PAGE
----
What is sexual dysfunction?
Sexual dysfunction refers to a problem during any phase of the sexual response cycle that prevents the individual or couple from experiencing satisfaction from the sexual activity.
How does sexual dysfunction affect women?
The most common problems related to sexual dysfunction in women include:
- Inhibited sexual desire: Inhibited sexual desire is a lack of sexual desire or interest in sex. Many factors can contribute to a lack of desire, including hormonal changes, medical conditions and treatments (for example cancer and chemotherapy), depression, pregnancy, stress and fatigue. Boredom with regular sexual routines also may contribute to a lack of enthusiasm for sex, as can lifestyle factors, such as careers and the care of children.
- Inability to become aroused: For women, the inability to become physically aroused during sexual activity often involves insufficient vaginal lubrication. The inability to become aroused also may be related to anxiety or inadequate stimulation. In addition, researchers are investigating how blood flow disorders affecting the vagina and clitoris may contribute to arousal problems.
- Lack of orgasm (anorgasmia): The lack of orgasm is the delay or absence of sexual climax (orgasm). It can be caused by sexual inhibition, inexperience, lack of knowledge and psychological factors such as guilt, anxiety, or a past sexual trauma or abuse. Other factors contributing to anorgasmia include insufficient stimulation, certain medications and chronic diseases.
- Painful intercourse: Pain during intercourse (dyspareunia) can be caused by a number of problems, including endometriosis, pelvic mass, ovarian cysts, inflammation of the vagina (vaginitis), poor lubrication, the presence of scar tissue from surgery and a sexually transmitted disease. A condition called vaginismus is a painful, involuntary spasm of the muscles that surround the vaginal entrance. It may occur in women who fear that penetration will be painful and also may stem from a sexual phobia or from a previous traumatic or painful experience.
How do hormones affect sexual function in women?
Hormones play an important role in regulating sexual function in women. With the decrease in the hormone estrogen that is related to aging and menopause, many women experience some changes in sexual function as they age. Poor vaginal lubrication and decreased genital sensation are problems associated with changes in estrogen levels. Further, research suggests that low levels of the hormone testosterone also contribute to a decline in sexual arousal, genital sensation and orgasm. Researchers still are investigating the benefits of hormones and other medications, including sildenafil (Viagra®), to treat sexual dysfunction in women.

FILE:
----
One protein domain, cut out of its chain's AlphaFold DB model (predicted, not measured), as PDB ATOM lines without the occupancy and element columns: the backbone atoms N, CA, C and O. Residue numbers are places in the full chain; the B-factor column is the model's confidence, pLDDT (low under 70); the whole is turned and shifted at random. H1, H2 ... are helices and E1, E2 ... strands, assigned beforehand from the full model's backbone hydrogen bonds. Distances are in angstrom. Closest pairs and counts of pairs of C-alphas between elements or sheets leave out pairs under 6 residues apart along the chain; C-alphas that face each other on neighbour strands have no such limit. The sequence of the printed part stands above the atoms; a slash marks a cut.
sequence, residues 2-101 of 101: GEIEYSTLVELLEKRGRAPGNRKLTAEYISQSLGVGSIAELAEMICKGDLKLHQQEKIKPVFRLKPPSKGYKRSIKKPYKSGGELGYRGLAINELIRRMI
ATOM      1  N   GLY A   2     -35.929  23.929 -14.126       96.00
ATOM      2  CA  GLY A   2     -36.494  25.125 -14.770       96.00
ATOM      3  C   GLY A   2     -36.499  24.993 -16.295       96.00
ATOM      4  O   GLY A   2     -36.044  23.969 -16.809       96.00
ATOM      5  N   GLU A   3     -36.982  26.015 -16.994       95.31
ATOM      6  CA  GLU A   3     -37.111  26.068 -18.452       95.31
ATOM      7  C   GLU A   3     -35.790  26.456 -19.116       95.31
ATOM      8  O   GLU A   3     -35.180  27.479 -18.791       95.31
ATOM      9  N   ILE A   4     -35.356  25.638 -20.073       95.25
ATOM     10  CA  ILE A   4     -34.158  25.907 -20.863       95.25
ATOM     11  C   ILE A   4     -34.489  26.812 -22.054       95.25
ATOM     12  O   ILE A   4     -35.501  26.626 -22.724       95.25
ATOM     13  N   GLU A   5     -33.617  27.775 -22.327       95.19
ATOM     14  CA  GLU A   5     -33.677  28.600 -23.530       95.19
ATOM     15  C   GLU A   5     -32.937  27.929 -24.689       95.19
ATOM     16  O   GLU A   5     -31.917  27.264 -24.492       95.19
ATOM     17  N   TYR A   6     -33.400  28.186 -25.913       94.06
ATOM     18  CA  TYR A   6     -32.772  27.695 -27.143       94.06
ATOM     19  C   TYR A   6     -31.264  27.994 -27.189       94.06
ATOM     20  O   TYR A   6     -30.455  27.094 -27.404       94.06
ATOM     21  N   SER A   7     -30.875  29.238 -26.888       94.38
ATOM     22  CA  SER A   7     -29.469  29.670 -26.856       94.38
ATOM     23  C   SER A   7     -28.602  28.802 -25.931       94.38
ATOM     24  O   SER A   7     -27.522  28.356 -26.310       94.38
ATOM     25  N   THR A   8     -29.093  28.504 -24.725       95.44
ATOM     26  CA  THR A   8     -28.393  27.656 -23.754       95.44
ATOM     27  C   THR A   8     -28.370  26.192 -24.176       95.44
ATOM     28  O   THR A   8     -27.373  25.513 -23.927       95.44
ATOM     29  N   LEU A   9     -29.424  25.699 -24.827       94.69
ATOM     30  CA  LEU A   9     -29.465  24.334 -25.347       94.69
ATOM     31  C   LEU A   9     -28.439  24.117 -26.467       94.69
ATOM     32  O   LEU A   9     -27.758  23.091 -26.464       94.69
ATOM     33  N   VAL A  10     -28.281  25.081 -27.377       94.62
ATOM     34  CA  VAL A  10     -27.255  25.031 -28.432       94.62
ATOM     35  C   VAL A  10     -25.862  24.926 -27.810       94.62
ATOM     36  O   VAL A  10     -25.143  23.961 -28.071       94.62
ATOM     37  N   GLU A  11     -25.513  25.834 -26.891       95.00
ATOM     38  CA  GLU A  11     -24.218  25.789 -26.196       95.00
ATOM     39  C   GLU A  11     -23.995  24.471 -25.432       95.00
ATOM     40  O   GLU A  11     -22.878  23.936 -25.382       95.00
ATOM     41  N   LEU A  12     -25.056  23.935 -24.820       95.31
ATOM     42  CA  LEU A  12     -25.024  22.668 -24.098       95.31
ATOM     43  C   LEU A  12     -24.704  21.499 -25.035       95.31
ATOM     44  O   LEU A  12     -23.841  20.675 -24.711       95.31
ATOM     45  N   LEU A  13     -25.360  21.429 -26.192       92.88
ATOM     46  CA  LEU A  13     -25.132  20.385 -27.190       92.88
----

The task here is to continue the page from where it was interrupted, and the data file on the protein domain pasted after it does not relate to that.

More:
How does menopause affect a woman’s sexual function?
The loss of estrogen following menopause can lead to changes in a woman’s sexual functioning. Emotional changes that often accompany menopause can add to a woman’s loss of interest in sex and/or ability to become aroused. Hormone therapy may improve certain conditions, such as loss of vaginal lubrication and genital sensation, that can create problems with sexual function.
It should be noted that some postmenopausal women report an increase in sexual satisfaction. This may be due to decreased anxiety associated with a fear of pregnancy. In addition, postmenopausal women often have fewer child-rearing responsibilities, allowing them to relax and enjoy intimacy with their partners.
What causes sexual dysfunction?
Causes of sexual dysfunction include:
- Physical causes: Many physical and/or medical conditions can cause problems with sexual function. These conditions include diabetes, heart disease, neurological disorders, hormonal imbalances, menopause, chronic diseases such as kidney or liver failure, and alcoholism and drug abuse. In addition, the side effects of certain medications, including some antidepressant drugs, can affect sexual desire and function.